Studies of Welfare Populations: Data Collection and Research Issues. The Nature of Nonresponse Error in Survey Statistics

06/01/2002

Sample surveys used to describe low-income populations are effective only when several things go right. The target population must be defined well, having the geographical and temporal extents that fit the goals of the survey. The sampling frame, the materials used to identify the population, must include the full target population. The measurement instrument must be constructed in a way that communicates the intent of the research question to the respondents, ideally in their nomenclature and within their conceptual framework. The sample design must give known, nonzero chances of selection to each low-income family/person in the sampling frame. All sample persons must be contacted and measured, eliminating nonresponse error. Finally, the administration of the measurement instrument must be conducted in a manner that fulfills the design.

Rarely does everything go exactly right. Because surveys are endeavors that are (1) customized to each problem, and (2) constructed from thousands of detailed decisions, the odds of imperfections in survey statistics are indeed large. As survey methodology, the study of how alternative survey designs affect the quality of statistics, matures, it is increasingly obvious that errors are only partially avoidable in surveys of human populations. Instead of having the goal of eliminating errors, survey researchers must learn how to reduce them within reason and budget and then attempt to gain insight into their impacts on key statistics in the survey.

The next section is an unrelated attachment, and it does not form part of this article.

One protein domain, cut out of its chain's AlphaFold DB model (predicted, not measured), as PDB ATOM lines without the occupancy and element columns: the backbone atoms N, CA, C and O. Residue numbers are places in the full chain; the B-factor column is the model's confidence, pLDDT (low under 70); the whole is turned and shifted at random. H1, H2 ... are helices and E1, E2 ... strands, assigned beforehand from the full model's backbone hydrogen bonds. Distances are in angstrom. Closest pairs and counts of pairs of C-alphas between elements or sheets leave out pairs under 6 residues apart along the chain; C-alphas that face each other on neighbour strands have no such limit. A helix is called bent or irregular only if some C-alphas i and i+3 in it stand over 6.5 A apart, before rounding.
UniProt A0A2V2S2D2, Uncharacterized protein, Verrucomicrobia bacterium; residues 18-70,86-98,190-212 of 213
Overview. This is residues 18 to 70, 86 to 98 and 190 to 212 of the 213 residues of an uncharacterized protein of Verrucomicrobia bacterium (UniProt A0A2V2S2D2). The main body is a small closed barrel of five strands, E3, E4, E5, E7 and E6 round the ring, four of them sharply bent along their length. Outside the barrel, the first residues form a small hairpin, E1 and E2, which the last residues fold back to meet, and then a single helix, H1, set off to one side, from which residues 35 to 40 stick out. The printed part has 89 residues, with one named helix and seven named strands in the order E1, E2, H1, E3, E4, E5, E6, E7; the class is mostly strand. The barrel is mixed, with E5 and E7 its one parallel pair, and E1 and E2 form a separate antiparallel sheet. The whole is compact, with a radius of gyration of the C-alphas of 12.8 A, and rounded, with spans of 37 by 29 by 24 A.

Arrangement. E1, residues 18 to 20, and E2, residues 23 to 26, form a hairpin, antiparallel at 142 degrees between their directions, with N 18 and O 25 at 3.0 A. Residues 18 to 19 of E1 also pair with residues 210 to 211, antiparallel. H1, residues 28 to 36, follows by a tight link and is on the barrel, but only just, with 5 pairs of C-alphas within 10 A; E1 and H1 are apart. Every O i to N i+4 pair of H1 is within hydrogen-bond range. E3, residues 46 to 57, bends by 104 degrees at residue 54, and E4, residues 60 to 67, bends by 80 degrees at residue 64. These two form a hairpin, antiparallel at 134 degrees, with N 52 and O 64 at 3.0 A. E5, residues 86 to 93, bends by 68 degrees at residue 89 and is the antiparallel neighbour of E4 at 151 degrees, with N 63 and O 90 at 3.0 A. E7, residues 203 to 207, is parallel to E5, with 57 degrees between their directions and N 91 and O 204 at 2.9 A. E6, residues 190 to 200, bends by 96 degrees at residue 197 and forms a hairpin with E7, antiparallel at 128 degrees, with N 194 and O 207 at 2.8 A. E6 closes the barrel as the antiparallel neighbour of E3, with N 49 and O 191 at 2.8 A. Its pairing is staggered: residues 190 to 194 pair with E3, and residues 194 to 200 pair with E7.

This paper is a review of a large set of classic and recent findings in the study of survey nonresponse, a growing concern about survey quality. It begins with a review of what nonresponse means and how it affects the quality of survey statistics. It notes that nonresponse is relevant to simple descriptive statistics as well as measures of the relationship between two attributes (e.g., length of time receiving benefits and likelihood of later job retention). It then reviews briefly what survey statisticians can do to reduce the impact of nonresponse after the survey is complete, through various changes in the analysis approach of the data.

After this brief overview of the basic approaches to reducing the impacts of nonresponse on statistical conclusions from the data concludes, the paper turns to reducing the problem of nonresponse. It reviews current theoretical viewpoints on what causes nonresponse as well as survey design features that have been found to be effective in reducing nonresponse rates.

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